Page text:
The residents of Forrest River heard a rumour that if the Japanese invaded, all Aboriginal people would be rounded up and shot, presumably to prevent them from assisting the invaders. A subsequent rumour then emerged that the unit at Bremlah had assured the mission they would refuse to carry out such an order. This story has been the cause for much controversy. Elizabeth Wynhausen interviewed McDonald when her book came out in 1996. After looking into the factual basis of the rumour, Wynhausen reported in an article for the Australian that ‘no one has produced the documents as yet’ to prove that the unit’s orders included killing Aboriginals if the Japanese landed. However, the historian of the Forrest River mission at the time, Neville Green, relayed to Wynhausen that a missionary, John Best, had been told by an officer that it might be necessary to do away with the Aboriginals, should the Japanese invade. Morrie Vane, who was a nineteen-year-old member of the squad camped at Bremlah, has since become the unit’s historian and insists that there is no evidence of such an instruction.

Some members of the public and the Australian military were not confident that Aboriginal people would side with Europeans against the invading Japanese; frontier memories were fresh on both sides. McDonald recalls what ‘King David’ said when the rumour that soldiers might kill them began to circulate. He reminded them that gudiyar (Euro-Australians) had been killing Aboriginals since entering their country, and insisted that if all the residents were killed it would obviate the greater tragedies of children being left without parents, and parents losing children. Mediated in these terms by the Aboriginal delegates of the evacuated missionaries, the ‘security’ offered by the commandos seemed a mixed blessing to mission residents such as McDonald. ‘We, the children, were now sad and afraid, to think that although these men cared for us, they had the power to end our lives.’

ON MORNINGTON ISLAND, when war broke out, some young men at the Presbyterian mission were restless and hoped for work and money on the mainland. As Dick Roughsey recalls in Moon and Rainbow (Rigby International, 1971), he and his friends borrowed a dugout canoe and paddled to a point on the mainland whence they could walk to Burketown. The police told them there were no jobs, and put them on the first boat back to Mornington Island. Roughsey and his friends then killed a bullock. The Protector of Aborigines had recently begun to punish such actions by expelling the perpetrators to Palm Island – a penalty that worried the mission’s women, but promised much to the men who received it. ‘They had to be fed while in jail,’ Roughsey recalls thinking, ‘and when they got out they had a chance of getting a job on cattle stations out from Townsville and Burketown.’ The same exit to a wider world did not open for him and his mates: even though the mission authorities reported the cattle killing to the Department of Native Affairs, no action was taken against the offenders. Apparently, the demands of wartime administration were giving the department more to think about than a few purloined bullocks. Fortunately for Roughsey, the war was also luring white workers out of the beef industry. The Burketown police were soon approaching the mission, asking for young men to come to the mainland to work the cattle. Roughsey found employment that required him to learn to ride a horse: ‘I had money in my pocket for the first time in my life.’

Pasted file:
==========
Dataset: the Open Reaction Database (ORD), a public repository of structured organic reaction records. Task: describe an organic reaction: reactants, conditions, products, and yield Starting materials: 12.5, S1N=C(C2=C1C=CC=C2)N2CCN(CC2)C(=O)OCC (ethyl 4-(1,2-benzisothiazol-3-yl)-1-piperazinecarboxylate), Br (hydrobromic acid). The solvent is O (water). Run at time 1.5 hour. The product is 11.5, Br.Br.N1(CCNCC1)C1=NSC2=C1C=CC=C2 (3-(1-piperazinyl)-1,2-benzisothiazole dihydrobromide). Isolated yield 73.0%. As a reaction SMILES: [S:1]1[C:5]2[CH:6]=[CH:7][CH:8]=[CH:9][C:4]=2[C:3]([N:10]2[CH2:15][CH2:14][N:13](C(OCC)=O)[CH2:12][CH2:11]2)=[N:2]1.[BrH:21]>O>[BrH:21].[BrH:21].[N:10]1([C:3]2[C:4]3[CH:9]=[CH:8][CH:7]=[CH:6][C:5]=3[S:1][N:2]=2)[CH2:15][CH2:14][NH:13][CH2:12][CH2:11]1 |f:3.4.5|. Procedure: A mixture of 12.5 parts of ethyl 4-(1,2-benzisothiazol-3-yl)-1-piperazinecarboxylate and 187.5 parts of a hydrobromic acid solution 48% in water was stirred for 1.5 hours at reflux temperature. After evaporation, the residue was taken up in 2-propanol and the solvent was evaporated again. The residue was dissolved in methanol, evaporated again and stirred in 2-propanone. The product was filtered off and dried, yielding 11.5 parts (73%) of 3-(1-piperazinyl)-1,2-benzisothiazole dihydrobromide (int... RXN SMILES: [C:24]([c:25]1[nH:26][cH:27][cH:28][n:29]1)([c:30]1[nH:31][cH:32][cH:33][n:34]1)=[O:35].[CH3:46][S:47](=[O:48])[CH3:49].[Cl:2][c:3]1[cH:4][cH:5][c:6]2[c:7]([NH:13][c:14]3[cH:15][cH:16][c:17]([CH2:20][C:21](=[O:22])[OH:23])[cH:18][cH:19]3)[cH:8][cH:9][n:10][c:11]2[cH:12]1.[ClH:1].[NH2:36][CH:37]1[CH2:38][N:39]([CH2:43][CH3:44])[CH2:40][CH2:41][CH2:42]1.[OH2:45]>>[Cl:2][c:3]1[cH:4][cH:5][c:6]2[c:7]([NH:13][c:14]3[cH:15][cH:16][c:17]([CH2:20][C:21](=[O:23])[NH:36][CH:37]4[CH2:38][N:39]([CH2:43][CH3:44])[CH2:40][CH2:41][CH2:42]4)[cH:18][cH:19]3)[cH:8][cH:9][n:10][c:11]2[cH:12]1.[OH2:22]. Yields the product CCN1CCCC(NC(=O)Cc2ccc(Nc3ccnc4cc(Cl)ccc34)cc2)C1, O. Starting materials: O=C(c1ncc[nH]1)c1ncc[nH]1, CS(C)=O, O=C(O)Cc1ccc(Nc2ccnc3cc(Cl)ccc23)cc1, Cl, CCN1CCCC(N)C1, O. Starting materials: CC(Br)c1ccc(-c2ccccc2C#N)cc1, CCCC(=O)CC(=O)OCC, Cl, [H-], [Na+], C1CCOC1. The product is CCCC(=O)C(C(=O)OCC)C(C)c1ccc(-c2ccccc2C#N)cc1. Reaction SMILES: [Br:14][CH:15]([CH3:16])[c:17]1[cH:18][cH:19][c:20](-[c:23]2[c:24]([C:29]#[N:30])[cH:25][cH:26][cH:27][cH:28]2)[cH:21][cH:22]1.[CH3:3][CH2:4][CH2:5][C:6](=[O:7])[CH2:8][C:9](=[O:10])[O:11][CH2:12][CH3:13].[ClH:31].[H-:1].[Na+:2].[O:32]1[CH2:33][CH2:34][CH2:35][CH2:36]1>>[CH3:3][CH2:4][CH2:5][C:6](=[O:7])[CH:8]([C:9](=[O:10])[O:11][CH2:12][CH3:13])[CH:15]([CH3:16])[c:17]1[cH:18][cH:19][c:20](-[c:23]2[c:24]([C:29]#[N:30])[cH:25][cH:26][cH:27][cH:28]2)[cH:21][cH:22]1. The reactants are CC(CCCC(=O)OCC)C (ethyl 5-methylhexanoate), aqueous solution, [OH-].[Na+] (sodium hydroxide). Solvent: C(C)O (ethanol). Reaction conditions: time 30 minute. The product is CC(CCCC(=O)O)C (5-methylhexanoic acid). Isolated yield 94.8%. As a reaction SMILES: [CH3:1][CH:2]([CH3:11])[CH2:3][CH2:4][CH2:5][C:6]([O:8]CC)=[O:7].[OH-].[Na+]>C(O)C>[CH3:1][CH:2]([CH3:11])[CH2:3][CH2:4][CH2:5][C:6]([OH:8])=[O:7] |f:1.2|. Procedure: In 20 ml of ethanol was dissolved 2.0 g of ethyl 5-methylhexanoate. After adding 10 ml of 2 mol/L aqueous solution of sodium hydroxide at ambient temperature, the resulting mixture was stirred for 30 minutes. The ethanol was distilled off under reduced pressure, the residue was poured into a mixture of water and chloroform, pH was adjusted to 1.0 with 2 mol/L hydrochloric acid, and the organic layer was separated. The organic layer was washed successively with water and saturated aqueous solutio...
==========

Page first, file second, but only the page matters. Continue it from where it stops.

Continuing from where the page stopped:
For Alec Kruger, working for Harry Bloomfield on Loves Creek Station (east of Alice Springs) had become hard to endure by 1942, and stockmen such as he were attracted to the unprecedented alternative of joining the army. ‘The idea of getting equal pay was a shock for us all,’ he recalls in Alone On the Soaks (Institute for Aboriginal Development, 2007). ‘The local station owners and bosses were not happy about it.’ Indeed, in order to get to the recruiting office he had to evade Bloomfield’s supervision, and local officials with little regard for Bloomfield were pleased to sign him up. According to Kruger, Bloomfield began to pay his remaining workers better.

Kruger found himself in a unit with many young men who had been with him at the Bungalow – the Commonwealth’s Alice Springs institution for ‘half-caste’ children. ‘We found ourselves mixing with more strangers than we had ever had to deal with before.’ Within a short time – after some use of the football and their fists – they had established relationships of respect with the white soldiers in the unit. To exchange labour time for cash was an exhilarating break from Bloomfield’s penny-pinching oversight. ‘The army had taken over telling me what to do, but it didn’t care what I did with my own money. Just as long as I turned up when I was told, ready for duty.’ Kruger was also free of the Aboriginals Ordinance. ‘With money and a uniform I could go wherever other soldiers could go.’ He had never been so well fed, and he realised that past regimes – at the Bungalow and under Bloomfield – had made him a compulsive hoarder of food. For all its liberties and generosity, however, the army had its own ideas of obedience: ‘They would call parades any time.’